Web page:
Heroes and Hero Cults in Latin America by Samuel Brunk
Latin American history traditionally has been defined by larger-than-life heroes such as Simon Bolivar, Emiliano Zapata, and Evita Peron. Recent scholarship, however, tends to emphasize social and cultural factors rather than great leaders. In this new collection, Samuel Brunk and Ben Fallaw bring heroes back to the center of the debate, arguing that heroes not only shape history, they also "tell us a great deal about the places from which they come."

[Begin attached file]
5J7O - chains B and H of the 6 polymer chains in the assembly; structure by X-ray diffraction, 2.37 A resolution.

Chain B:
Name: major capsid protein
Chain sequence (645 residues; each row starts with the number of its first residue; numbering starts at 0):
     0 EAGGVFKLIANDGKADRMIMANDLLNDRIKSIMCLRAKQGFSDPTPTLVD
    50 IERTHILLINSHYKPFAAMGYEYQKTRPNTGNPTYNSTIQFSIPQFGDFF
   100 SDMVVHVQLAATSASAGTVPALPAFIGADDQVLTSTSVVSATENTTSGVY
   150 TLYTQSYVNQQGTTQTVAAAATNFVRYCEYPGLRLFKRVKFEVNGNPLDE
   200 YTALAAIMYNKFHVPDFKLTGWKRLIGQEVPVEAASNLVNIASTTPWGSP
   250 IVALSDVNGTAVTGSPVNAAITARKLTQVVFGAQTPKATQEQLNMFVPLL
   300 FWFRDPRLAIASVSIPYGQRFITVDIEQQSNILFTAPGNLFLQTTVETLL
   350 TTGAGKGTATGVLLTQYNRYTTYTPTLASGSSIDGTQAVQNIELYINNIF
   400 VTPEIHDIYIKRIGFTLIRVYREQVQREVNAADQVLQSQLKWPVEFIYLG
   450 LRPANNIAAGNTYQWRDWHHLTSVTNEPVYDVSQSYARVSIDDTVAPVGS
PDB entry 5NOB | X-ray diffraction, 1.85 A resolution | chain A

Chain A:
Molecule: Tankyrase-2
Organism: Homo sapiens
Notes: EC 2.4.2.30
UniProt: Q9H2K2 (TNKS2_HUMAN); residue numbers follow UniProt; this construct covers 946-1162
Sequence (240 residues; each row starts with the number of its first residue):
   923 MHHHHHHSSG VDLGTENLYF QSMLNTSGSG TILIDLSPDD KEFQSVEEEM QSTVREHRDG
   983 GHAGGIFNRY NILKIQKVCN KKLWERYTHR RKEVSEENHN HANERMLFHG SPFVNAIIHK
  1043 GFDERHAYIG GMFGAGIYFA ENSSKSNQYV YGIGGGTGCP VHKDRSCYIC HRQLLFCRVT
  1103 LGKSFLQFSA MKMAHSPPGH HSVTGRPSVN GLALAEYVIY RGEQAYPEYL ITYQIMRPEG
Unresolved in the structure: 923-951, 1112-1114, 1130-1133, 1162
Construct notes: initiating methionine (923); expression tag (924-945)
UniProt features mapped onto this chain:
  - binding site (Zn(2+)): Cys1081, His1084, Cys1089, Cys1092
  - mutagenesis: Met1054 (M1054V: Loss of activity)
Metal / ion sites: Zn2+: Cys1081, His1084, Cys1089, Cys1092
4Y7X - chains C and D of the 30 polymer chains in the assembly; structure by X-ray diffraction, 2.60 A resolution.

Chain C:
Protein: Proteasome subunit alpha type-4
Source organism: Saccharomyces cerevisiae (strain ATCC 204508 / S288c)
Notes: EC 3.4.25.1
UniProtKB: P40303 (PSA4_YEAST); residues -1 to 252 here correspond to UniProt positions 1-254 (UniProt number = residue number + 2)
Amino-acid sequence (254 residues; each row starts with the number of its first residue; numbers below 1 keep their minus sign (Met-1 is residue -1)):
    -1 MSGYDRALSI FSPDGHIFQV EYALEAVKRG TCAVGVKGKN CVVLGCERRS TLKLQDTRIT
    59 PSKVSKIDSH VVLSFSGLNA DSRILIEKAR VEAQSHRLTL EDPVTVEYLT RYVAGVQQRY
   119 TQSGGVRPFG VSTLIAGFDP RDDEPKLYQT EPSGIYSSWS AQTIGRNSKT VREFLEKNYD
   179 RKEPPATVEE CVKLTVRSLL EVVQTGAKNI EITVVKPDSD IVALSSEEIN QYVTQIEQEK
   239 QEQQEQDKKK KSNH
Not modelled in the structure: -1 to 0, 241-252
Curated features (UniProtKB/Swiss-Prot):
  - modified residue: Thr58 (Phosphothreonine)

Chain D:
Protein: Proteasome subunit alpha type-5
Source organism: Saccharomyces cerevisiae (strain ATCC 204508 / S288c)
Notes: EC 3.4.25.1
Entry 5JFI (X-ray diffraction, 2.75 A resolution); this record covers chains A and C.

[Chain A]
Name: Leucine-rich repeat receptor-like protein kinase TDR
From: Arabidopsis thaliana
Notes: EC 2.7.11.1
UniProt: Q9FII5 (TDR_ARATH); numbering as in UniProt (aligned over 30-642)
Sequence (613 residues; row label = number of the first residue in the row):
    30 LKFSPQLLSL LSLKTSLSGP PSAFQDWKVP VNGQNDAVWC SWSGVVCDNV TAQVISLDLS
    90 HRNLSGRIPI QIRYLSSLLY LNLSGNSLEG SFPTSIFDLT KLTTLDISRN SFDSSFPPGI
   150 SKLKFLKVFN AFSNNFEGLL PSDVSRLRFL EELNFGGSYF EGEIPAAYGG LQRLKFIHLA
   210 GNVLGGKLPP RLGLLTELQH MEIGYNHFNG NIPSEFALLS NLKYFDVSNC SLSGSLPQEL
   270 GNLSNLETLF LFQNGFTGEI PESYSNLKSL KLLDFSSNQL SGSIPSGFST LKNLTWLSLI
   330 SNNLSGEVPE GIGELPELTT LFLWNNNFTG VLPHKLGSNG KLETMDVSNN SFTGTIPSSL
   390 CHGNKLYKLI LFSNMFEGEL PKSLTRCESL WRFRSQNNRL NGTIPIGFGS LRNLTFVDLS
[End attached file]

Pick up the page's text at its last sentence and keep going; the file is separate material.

The original essays in this collection examine ten modern Latin American heroes whose charisma derived from the quality of their relationships with admirers, rather than their innate personal qualities. The rise of mass media, for instance, helped pave the way for populists such as radio actress-turned-hero Evita Peron. On the other hand, heroes who become president often watch their images crumble, as policies replace personality in the eyes of citizens. In the end, the editors argue, there is no formula for Latin American heroes, who both forge, and are forged by, unique national events. The conclusion points toward Mexico, where the peasant revolutions that elevated Miguel Hidalgo and, later, Emiliano Zapata are so revered that today's would-be heroes, such as the EZLN's Subcomandante Marcos, must link themselves to peasant mythology even when their personal roots are far from native ground. The enduring (or, in some cases, fading) influence of those discussed in this volume validates the central placement of heroes in Latin American history.